UW Health Sports Medicine 

Badgers Ahmed, Tegenkamp stick together at Olympics


ON WISCONSIN <b>Mohammed Ahmed finished 18th in his Olympics debut Saturday.</b>
ON WISCONSIN
Mohammed Ahmed finished 18th in his Olympics debut Saturday.
ON WISCONSIN

Aug. 4, 2012

Results  |  10,000m Replay Small Video Graphic

MADISON, Wis. -- Even after 25 laps and 28 minutes of up-and-down racing on the track at Olympic Stadium in London, there was no separating a pair of Badgers.

After starting their race alongside one another, Wisconsin junior Mohammed Ahmed and 2005 UW graduate Matt Tegenkamp crossed the finish line separated by less than three seconds in what became a fast, yet tactical, 10,000 meters at the 2012 Olympic Games.

Ahmed, making his Olympic debut, came home 18th for Canada in a time of 28 minutes, 13.91 seconds. Tegenkamp, competing in his second Games, was just behind in 19th for the United States in 28:16.26.

“It was a lot of fun,” Ahmed said. “The atmosphere was amazing. The Olympics are so overwhelming.”

The fact that Great Britain’s Mo Farah won gold on his home soil added to the atmosphere. Farah won with a fantastic kick over the race’s final lap to clock in at 27:30.42, with American Galen Rupp claiming silver in 27:30.90 – and becoming the first U.S. athlete to medal in the 10,000 since 1964.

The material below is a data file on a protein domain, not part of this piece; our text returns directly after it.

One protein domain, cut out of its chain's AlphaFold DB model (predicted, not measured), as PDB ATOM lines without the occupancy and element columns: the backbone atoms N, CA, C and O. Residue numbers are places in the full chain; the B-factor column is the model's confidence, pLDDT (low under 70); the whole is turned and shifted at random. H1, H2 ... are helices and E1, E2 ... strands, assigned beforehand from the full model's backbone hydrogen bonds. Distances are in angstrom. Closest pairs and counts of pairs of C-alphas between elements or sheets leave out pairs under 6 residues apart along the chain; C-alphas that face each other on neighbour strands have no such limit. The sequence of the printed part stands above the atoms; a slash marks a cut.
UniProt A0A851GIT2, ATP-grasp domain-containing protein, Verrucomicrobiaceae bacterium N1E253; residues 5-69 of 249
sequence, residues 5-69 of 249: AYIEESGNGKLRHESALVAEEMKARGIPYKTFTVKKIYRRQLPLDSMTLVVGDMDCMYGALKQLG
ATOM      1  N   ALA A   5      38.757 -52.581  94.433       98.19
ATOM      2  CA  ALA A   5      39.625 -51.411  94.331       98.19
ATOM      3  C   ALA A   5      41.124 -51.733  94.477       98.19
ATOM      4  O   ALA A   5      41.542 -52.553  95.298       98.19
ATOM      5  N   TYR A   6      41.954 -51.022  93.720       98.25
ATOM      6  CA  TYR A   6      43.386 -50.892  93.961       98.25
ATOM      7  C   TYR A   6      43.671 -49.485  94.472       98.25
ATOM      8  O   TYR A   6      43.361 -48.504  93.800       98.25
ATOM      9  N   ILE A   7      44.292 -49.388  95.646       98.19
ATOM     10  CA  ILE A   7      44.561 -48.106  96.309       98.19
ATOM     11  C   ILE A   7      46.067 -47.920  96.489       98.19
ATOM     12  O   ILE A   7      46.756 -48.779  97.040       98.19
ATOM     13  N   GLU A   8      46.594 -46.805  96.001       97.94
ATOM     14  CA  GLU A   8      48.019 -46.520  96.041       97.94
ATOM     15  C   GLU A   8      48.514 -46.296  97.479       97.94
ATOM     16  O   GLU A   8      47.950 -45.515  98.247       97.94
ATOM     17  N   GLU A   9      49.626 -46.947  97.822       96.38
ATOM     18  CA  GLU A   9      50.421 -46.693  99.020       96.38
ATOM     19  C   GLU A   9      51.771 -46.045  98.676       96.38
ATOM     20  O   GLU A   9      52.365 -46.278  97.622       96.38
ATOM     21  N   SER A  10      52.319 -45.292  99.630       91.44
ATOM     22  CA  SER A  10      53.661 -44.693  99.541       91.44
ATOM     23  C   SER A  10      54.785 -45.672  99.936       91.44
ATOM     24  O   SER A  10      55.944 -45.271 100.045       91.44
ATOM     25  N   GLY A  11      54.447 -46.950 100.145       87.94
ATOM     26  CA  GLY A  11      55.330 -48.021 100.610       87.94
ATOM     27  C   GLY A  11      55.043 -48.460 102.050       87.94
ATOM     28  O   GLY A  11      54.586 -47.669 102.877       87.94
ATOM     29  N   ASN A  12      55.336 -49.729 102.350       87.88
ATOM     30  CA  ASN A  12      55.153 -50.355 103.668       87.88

Those times are well within the capabilities of Ahmed, who ran 27:34.64 to qualify for the Olympics – and break the 36-year-old Big Ten record in the event -- in April.

Still, the up-and-down pace of the race, which included a blistering final 5000 meters, was a surprise even for Tegenkamp, a veteran of international competition.

“To close the way they did, it was brutal and not unexpected,” Tegenkamp said. “That was not even a kick, that was a grind.

“That was a 5K race within a 10, and a championship 5.”

Ahmed held his own over the second half of the race, but simply couldn’t keep pace with the leaders down the stretch.

“I went out very slow, but then I got after it,” Ahmed said. “With eight laps to go, I lost contact (with the leaders) and got caught in no-man’s land.”

For Ahmed, the way the race played out was all part of the learning process as he eyes a return to the Olympics in Rio de Janeiro in 2016.

“You can never be satisfied, but I learned a lot and want to become more consistent at this level,” said Ahmed, the first active UW athlete to compete in the Olympics since 1996. “It’s a good stepping stone towards 2016.”

ON WISCONSIN
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